A Little Help With The Lids
If you have never made one of my puzzle balls, working into the rows of the lids can be a bit daunting. So before I tell you how to attach the wedges (circles) to the lids, I thought I would give you a quick run-down of the lids.
Although the lids only have 14 rows, there are actually 15 “holes” along the sides of the lids. Here’s why: working into the second ch from the hook in row 1 of the lids causes that second ch st to gape, giving you an “extra” hole.
Attaching the Segments
To attach the lids to the wedges (circles), place one of the circles face-down (with the wrong side towards you). Place one of the “chain of lids” on top of the circle as in the picture below.
With a slip knot already on your hook, insert your hook into the first row of the wedge lid AND any stitch around the side of the circle (so both layers) and make a sc. Continue making a sc into each row of the lid (see photo above) and each stitch around the outside of the circle until you have worked into all the rows up the side of the lid (so 15 sc’s). See photo below.
At this point, the lid will be standing up from the circle, sort of like a bra-cup. This is exactly what you want it to do, so don’t fret because it’s not lying flat!
Slip stitch into the ch stitch between the two wedge lids. Place another circle (wedge) behind the second wedge lid, again with the wrong side facing you. Now insert your hook into the first row of the second wedge lid AND any stitch around the outside of the circle and make a sc. Continue making a sc into each row of the lid AND each st of the circle until you have made 15 sc’s. The last sc should fall in the last row of the wedge lid.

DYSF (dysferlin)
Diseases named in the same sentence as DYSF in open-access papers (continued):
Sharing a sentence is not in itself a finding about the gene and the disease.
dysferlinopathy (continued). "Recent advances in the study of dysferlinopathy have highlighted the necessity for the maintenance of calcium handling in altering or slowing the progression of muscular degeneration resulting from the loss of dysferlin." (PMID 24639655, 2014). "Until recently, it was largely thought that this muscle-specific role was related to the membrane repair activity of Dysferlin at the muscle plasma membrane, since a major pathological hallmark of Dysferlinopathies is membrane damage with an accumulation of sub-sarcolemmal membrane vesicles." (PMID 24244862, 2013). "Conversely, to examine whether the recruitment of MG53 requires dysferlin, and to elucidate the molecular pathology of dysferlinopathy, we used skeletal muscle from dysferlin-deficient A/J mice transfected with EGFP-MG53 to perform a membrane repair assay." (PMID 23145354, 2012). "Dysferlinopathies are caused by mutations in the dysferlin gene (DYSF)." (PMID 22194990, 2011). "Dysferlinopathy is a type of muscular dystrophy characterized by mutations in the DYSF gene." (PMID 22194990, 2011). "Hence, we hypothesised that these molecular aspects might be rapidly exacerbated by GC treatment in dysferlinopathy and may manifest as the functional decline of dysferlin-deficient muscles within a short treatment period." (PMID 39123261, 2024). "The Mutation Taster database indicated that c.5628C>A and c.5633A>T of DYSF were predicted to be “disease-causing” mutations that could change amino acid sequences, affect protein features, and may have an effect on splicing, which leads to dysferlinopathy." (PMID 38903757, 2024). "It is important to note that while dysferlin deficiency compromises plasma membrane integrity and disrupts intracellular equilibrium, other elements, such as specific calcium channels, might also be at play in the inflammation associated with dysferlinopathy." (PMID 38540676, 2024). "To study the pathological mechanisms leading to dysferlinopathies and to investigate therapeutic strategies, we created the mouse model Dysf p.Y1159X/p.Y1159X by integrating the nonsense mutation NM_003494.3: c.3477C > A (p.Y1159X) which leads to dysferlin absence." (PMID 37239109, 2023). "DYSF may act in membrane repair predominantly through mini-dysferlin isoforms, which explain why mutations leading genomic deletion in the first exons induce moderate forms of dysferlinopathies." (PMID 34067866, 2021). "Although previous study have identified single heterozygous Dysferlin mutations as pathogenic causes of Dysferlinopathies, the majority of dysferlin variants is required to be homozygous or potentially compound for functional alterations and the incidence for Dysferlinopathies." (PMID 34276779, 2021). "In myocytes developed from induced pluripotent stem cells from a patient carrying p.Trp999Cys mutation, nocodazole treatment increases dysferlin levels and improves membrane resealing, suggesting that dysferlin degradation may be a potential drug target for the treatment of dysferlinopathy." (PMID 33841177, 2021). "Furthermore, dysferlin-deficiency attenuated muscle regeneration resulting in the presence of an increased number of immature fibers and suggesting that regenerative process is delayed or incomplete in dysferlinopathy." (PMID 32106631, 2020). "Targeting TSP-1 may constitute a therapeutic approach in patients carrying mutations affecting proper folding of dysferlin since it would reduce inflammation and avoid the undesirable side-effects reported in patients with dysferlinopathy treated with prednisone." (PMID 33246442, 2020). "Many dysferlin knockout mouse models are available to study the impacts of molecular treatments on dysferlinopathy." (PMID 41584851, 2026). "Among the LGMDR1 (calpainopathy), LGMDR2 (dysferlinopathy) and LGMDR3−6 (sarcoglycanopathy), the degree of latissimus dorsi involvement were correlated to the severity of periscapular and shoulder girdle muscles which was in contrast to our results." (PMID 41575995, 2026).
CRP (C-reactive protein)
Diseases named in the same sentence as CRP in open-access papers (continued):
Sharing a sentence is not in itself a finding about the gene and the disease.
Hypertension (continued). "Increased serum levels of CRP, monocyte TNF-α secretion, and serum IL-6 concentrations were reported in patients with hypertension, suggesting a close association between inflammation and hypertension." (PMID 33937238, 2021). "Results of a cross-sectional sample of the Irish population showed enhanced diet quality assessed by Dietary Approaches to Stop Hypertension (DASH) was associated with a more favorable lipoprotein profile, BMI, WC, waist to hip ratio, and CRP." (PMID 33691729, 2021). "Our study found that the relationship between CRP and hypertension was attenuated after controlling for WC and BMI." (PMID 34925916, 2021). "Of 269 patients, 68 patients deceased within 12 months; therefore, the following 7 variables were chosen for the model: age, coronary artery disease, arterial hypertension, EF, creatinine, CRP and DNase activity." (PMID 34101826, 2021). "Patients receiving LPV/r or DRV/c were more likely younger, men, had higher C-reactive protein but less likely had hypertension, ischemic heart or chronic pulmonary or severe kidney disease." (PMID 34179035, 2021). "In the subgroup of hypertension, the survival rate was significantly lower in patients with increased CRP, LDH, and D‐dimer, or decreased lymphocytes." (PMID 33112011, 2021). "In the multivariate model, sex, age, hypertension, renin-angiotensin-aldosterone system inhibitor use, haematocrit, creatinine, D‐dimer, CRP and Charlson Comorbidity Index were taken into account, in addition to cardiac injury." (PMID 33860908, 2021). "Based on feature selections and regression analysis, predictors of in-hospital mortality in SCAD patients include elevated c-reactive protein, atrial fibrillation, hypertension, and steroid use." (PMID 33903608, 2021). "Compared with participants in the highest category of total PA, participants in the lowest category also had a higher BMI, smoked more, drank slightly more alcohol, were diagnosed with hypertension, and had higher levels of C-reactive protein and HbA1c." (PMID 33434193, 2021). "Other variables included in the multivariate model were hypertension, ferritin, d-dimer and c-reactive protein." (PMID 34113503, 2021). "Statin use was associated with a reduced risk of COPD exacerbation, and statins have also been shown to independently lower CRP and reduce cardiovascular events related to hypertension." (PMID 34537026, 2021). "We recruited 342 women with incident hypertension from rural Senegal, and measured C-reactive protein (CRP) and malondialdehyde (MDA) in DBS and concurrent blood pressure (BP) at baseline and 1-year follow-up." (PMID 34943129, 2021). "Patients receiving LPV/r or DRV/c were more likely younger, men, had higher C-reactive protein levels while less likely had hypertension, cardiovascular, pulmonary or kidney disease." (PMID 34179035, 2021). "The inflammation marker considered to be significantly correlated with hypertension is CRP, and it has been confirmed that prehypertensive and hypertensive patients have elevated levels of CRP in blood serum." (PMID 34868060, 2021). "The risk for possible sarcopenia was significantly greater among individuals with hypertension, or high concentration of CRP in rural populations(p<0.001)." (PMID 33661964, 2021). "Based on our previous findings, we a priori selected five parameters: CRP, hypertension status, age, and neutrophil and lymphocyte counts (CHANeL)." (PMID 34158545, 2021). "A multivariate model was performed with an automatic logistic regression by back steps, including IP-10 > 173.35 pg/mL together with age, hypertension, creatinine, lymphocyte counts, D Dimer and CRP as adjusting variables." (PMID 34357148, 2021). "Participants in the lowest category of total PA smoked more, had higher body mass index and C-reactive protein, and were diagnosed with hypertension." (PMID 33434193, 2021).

You will now close the wedges by working down the other side of both lids and circles. So starting in the same (last) row of the lid and the NEXT stitch around the outside of the circle, make 15 sc’s through both layers. Remember to stuff as you go!
When you have stuffed and completed one wedge, sl st into the ch st between lids again and then continue working 15 sc’s through both layers of the last wedge. Stuff as you go.
When you get to the end, ch 1 and bind off. Leave a 15 cm (6″) tail of yarn.
Now use your yarn needle to attach the two ends to each other so that you have a 2-wedge segment.
Repeat with the other two segments so that you end up with 3 segments, each containing 2 wedges…sort of like an orange.
Finally, attach the stem to the top of one of the segments using the 15 cm (6″) end tail of yarn from the stem.
To assemble your teensy crochet pumpkin, just slip the segments over each other, keeping the one with the stem for last.
I’ve added a spooky border to my photo (using PicMonkey) to make this crochet pumpkin less cute, but I am afraid it hasn’t worked.
This pattern will also make a great crochet ball for a baby and a super simple puzzle for a toddler. Why not try to make one with coloured wedges and black lids? Like an inverted round rubix cube…
And if you would rather bake than crochet, have a look at my skeleton cookies. They were made using a DIY cookie cutter. Who knew empty canned-food tins could be so useful!